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i did not waive my right for recommendation letters.

This topic has 1 expert reply and 3 member replies
Dianars Just gettin' started! Default Avatar
08 Mar 2010
13 messages
i did not waive my right for recommendation letters. Post Tue Mar 30, 2010 6:12 am

I have recently applied to the Georgetown University and GWU University.
I marked that I did not want to waive my right for my LOR's out of the pure curiosity.

will this be a complete detriment to the application process? I am kind of freaking out now because there are mixed answers on the internet and I dont know what to do or think...ahh!

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hk MBA Student
28 Jan 2009
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Post Fri Apr 02, 2010 8:23 am
hi Diana, I have never come across such a right or a waiver of it. Can you please elaborate on what this waiver is about? Is it waiving your right to present LORs to adcoms?

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Dianars Just gettin' started! Default Avatar
08 Mar 2010
13 messages
Post Fri Apr 02, 2010 9:22 am
on the recommendation forms that you submit to your recommendors, federal law states that you have the right to read the recommendations after they are written and submitted. recommendation forms give you the option to waive your right, so that you can never see what recommendors write.

jon82 Rising GMAT Star
02 Feb 2010
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Post Fri Apr 02, 2010 9:53 am
HK, This is something that only US schools ask, as part of some freedom of information act...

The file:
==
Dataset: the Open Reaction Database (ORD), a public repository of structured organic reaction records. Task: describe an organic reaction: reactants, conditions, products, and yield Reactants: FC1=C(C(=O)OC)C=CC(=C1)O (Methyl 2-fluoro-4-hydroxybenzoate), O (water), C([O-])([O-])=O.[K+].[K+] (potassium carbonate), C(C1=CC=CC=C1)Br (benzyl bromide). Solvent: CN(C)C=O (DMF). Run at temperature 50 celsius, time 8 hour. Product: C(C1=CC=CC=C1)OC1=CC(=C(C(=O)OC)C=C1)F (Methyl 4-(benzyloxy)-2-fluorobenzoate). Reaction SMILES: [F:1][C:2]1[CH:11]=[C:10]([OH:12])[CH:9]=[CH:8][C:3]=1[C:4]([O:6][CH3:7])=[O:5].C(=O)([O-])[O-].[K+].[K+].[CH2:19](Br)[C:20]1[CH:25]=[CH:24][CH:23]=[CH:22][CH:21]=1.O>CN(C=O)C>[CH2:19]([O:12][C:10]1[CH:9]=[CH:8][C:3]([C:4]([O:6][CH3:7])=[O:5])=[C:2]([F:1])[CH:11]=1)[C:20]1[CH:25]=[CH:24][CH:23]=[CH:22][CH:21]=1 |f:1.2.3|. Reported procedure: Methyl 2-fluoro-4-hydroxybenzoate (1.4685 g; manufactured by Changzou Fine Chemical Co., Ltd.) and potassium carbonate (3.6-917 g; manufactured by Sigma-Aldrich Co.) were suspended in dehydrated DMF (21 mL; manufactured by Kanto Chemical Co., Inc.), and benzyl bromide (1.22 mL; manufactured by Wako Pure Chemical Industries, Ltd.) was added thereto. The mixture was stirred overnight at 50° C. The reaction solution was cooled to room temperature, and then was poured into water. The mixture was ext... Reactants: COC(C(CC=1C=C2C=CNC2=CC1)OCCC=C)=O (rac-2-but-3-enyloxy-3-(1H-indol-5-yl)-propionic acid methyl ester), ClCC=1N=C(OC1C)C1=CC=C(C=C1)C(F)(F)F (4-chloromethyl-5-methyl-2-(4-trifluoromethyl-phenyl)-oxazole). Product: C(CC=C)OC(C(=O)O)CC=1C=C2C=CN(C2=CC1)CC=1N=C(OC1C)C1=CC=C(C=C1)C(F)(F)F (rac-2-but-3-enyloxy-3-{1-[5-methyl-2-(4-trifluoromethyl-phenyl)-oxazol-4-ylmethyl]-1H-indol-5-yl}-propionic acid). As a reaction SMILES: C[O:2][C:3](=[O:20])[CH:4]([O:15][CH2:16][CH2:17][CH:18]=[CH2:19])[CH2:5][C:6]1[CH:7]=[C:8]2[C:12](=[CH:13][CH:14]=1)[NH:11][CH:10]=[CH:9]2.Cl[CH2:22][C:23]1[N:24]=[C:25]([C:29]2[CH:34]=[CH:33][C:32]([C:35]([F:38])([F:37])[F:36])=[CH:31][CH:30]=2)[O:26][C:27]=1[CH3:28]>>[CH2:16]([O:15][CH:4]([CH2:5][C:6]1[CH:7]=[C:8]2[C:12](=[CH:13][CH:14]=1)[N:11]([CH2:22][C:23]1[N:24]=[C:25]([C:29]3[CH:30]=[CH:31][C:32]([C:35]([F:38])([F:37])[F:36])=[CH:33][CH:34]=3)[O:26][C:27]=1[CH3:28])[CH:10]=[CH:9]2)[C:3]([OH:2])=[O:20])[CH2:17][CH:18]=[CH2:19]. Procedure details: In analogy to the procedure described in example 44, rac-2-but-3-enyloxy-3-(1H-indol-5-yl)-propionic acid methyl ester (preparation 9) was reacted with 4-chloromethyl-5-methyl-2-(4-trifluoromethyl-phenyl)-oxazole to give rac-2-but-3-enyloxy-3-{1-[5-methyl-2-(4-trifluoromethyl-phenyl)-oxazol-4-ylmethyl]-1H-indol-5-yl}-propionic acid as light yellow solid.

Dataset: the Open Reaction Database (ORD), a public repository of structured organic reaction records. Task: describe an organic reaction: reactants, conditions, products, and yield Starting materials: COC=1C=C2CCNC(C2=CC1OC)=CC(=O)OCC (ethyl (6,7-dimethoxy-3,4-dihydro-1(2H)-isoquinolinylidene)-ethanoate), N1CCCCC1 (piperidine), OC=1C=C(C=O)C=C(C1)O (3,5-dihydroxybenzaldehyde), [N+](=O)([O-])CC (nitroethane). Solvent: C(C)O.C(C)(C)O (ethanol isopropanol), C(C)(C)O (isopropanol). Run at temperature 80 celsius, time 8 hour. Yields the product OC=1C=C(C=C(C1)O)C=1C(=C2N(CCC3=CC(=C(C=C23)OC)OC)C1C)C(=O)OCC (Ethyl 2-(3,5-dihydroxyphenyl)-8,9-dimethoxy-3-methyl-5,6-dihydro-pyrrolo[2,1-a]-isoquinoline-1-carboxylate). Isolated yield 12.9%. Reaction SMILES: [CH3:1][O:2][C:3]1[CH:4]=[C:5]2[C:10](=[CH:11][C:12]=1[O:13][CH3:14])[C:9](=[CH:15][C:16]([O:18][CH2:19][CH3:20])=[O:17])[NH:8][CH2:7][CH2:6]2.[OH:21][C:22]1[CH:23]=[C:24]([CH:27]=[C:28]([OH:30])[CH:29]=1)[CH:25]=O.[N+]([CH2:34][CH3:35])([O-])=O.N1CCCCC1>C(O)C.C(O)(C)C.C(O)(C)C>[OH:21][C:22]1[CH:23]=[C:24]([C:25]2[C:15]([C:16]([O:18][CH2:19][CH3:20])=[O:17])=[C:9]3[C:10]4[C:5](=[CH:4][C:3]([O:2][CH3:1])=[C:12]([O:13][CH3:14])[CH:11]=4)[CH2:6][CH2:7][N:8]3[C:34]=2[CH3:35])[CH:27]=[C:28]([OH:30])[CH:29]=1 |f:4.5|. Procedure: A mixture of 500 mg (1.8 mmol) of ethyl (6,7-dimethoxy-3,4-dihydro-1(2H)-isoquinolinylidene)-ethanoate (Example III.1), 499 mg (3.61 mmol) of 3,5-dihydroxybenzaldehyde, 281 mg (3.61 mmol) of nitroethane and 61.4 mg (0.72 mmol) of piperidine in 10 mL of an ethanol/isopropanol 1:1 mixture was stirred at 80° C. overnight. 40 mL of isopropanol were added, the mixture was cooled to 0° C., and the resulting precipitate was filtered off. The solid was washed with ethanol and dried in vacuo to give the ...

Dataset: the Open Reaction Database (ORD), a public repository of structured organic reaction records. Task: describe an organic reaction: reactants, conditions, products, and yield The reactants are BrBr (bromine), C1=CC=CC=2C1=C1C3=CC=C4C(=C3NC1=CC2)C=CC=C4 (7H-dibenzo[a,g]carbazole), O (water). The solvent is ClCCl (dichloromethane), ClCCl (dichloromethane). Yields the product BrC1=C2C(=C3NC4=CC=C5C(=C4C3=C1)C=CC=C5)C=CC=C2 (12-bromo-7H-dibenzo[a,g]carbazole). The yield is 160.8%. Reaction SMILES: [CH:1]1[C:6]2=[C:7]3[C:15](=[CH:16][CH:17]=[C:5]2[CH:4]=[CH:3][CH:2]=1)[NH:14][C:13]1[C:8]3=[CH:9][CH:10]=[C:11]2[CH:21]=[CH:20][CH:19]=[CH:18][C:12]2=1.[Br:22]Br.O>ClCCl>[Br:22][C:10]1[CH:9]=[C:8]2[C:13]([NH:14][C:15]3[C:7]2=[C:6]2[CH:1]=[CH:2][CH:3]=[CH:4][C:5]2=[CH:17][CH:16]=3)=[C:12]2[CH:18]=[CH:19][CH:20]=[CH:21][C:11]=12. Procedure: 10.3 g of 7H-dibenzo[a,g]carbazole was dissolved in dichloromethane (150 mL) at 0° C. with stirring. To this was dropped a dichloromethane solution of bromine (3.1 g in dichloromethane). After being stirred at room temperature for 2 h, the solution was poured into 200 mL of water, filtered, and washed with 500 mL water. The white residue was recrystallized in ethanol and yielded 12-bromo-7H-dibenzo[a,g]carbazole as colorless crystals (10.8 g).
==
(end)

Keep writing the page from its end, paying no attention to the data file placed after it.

Dianars, I believe that this could send a signal that you are being dishonest or hiding something; but if nothing else looks fishy or exaggerated in your application then it won't raise any red flags by itself.


Jessica@VeritasPrep MBA Admissions Consultant
23 Feb 2010
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Post Tue Apr 06, 2010 3:02 pm
Unfortunately, it is not good to not have waived your right (my apologies for the awkwardly worded sentence!). I am surprised that anyone would tell you otherwise.

Of course, this doesn't mean you won't be admitted, but, conventional wisdom is that a recommender may not be completely honest if he/she knows that you will have the right to read his/her recommendation. It then follows that an Adcom may not take the recommendation as seriously. However, when you waive your right, there is no incentive for the recommender to embelish and the recommendation will seem more credible to the Adcom.

I realize that there is nothing you can do about it now, but, in the future (or for other prospective applicants reading this), you can always ask the recommender to give you a verbal idea of what they intend to write. Some may happily give you a copy anyway. And, you should never ask anyone to recommend you if you are even "curious" what they would say - you should only ask for recommendations from people you are sure will write that you are outstanding.

Best of luck to you!!

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